If you do any amount of your business online, you understand the need to know what gains traction with your customers online. The necessity of having good analytics for your web traffic
is more important than ever.
So, you’ve likely spent time debating what company to utilize to track your E-commerce. This article is an attempt to suggest things to consider when researching E-commerce tracking companies.
Check the price structure
While you may be tempted to use a free service like Google Analytics, understand that many features (things like robust customer service, up-to-the-minute data, and review of more than 20 data points) are locked behind a $150,000 paywall. If you aren’t planning on expanding your business much, a free service may be acceptable; if you are a giant, multi-national corporation, the $150,000 for Google Analytics 360 may not be prohibitive in cost.
If you are in between these two, however, you may want to consider choosing a company whose specialty is E-commerce tracking. Some companies that provide E-commerce tracking have plans that begin as low as $299.00 per month. While this is more than $0.00, these smaller companies will also likely offer a more robust and effective customer service team than a large conglomerate like Google can offer.
Most companies do not offer the flat fee that Google Analytics does, instead, they usually rely on a pricing structure that may alter depending on how much data you need to analyze.
While it may be irritating to not know how much you will pay your analytics company for their services, think of it in the same vein as a utility; with a utility, you pay depending on how much you use within a month. For example, if your website specializes in electronics, you may see an uptick in traffic around the holiday season.
As far as how much to expect to spend, a good start is to spend 1 percent of your media budget on analytics. This isn’t a perfect ratio, of course; smaller companies will likely want to spend more to get some idea of their strengths and weaknesses, while larger, more established companies may spend less. However, 1 percent is a good start.
Determine what you want from E-commerce tracking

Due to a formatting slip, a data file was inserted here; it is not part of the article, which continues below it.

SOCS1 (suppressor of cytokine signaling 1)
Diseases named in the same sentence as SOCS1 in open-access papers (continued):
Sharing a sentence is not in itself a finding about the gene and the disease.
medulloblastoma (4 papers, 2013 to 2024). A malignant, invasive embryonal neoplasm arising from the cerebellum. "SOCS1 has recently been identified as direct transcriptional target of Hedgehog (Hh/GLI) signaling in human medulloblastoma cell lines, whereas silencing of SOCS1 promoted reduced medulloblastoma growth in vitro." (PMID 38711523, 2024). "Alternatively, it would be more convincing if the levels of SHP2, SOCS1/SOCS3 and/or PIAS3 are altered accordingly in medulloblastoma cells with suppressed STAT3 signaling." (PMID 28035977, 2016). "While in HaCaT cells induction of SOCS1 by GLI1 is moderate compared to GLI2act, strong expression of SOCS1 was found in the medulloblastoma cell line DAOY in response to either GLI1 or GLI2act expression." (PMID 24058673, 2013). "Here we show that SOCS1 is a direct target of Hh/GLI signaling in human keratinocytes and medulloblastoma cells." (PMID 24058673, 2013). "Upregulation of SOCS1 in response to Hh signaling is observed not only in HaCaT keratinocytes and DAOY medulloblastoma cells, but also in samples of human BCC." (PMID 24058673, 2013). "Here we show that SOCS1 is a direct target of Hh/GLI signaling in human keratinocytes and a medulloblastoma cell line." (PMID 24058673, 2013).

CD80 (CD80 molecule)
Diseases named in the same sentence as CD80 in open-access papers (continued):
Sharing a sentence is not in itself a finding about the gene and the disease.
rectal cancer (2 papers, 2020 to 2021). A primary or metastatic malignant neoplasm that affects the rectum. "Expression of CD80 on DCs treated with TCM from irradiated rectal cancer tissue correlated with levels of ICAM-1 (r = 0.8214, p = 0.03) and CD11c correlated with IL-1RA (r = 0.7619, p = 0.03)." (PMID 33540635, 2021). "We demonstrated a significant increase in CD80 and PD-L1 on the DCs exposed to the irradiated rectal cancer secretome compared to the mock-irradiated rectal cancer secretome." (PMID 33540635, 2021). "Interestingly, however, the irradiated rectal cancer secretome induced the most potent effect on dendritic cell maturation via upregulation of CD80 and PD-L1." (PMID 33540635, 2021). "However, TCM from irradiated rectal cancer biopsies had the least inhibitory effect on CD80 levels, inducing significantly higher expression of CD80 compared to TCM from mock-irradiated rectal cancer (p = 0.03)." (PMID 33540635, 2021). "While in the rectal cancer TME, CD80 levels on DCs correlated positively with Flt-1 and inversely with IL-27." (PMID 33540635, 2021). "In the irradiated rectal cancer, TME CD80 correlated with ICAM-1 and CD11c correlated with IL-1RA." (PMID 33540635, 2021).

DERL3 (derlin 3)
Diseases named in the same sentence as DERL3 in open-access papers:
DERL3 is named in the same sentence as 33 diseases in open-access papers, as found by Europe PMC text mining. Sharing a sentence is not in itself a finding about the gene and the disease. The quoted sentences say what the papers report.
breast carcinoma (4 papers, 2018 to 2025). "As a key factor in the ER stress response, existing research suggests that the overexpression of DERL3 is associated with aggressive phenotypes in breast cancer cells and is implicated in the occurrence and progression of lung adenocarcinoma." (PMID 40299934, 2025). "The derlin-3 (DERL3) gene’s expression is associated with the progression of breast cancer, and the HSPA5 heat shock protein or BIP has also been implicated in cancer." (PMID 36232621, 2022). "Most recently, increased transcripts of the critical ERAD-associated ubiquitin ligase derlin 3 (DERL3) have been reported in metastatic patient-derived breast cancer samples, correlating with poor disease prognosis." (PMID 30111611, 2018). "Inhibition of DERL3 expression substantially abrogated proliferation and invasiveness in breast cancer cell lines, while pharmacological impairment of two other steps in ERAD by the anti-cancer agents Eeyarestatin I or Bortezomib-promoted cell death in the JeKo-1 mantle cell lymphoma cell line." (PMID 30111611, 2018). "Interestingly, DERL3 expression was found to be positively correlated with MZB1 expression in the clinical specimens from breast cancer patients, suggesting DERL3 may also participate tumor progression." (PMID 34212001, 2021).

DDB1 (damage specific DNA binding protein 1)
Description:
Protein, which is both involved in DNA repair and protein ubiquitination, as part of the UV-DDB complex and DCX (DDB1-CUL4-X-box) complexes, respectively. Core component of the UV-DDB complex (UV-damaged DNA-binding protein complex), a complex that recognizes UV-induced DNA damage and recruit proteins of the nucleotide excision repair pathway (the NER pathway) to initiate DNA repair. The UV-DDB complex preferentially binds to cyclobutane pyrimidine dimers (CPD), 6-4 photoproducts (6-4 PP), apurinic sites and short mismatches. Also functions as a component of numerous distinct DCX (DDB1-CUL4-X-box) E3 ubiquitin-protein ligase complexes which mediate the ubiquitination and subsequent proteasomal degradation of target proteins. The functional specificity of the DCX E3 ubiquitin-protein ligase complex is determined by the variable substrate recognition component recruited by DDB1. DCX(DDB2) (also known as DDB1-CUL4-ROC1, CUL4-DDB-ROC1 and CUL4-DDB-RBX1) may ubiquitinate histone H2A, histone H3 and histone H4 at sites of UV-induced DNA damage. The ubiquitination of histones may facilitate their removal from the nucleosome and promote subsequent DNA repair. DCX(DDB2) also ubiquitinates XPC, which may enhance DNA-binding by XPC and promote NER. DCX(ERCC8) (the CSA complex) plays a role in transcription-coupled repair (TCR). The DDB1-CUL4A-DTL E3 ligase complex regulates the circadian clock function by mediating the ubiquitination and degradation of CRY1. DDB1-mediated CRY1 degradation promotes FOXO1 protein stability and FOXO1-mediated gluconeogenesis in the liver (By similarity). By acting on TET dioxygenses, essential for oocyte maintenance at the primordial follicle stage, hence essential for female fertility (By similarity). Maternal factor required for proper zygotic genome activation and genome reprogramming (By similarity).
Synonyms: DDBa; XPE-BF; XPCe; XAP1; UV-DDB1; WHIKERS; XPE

All the analytics in the world mean nothing if you don’t know what you’re seeing, or what you want to glean from the data. Be willing to do the research to understand how analytics work, and what you can determine from certain information.
Most analytics companies will offer some sort of tutorial on how to use their products efficiently; spend the time to review these tutorials so that you aren’t simply left in the weeds with a bunch of data you can’t use.
As most analytics also allow you to customize what data you receive, you should consider what data is most important to you. For example, if determining how many subscribers you receive (or lose) for a service is important, analytic companies can often keep tabs on that.
If your company wants to keep tabs on how your customers continually interact with you, or when they stop interacting with you, a smaller company specializing in E-commerce tracking will be more likely to see those individual interactions than a larger company that just provides large blocks of data.
It’s important that you consider a cross-section of data that will tell you a complete story; instead of just having a bunch of random numbers, like how many people visited a certain part of your site, you will want comprehensive data about when your customers leave, when they subscribe (or unsubscribe) to your services, and what makes them click away from your site.
Remember that you should experience good customer service, too
As a business owner, you likely understand the value of customer service. So, when dealing with an analytics company, you should expect that said company will offer good customer service as you do.
Reading reviews helps you to gauge the strength of a company’s customer service. While you should read a large cross-section of reviews, pay close attention to the ratings between 2 and 4 stars, as these are generally honest reviews that will let you know a company’s downfalls, and will show you how said company interacts with customers when the services go awry.
A reminder: Google Analytics’ free option does not allow for customer service beyond e-mails, while their service that offers personalized customer service costs $150,000.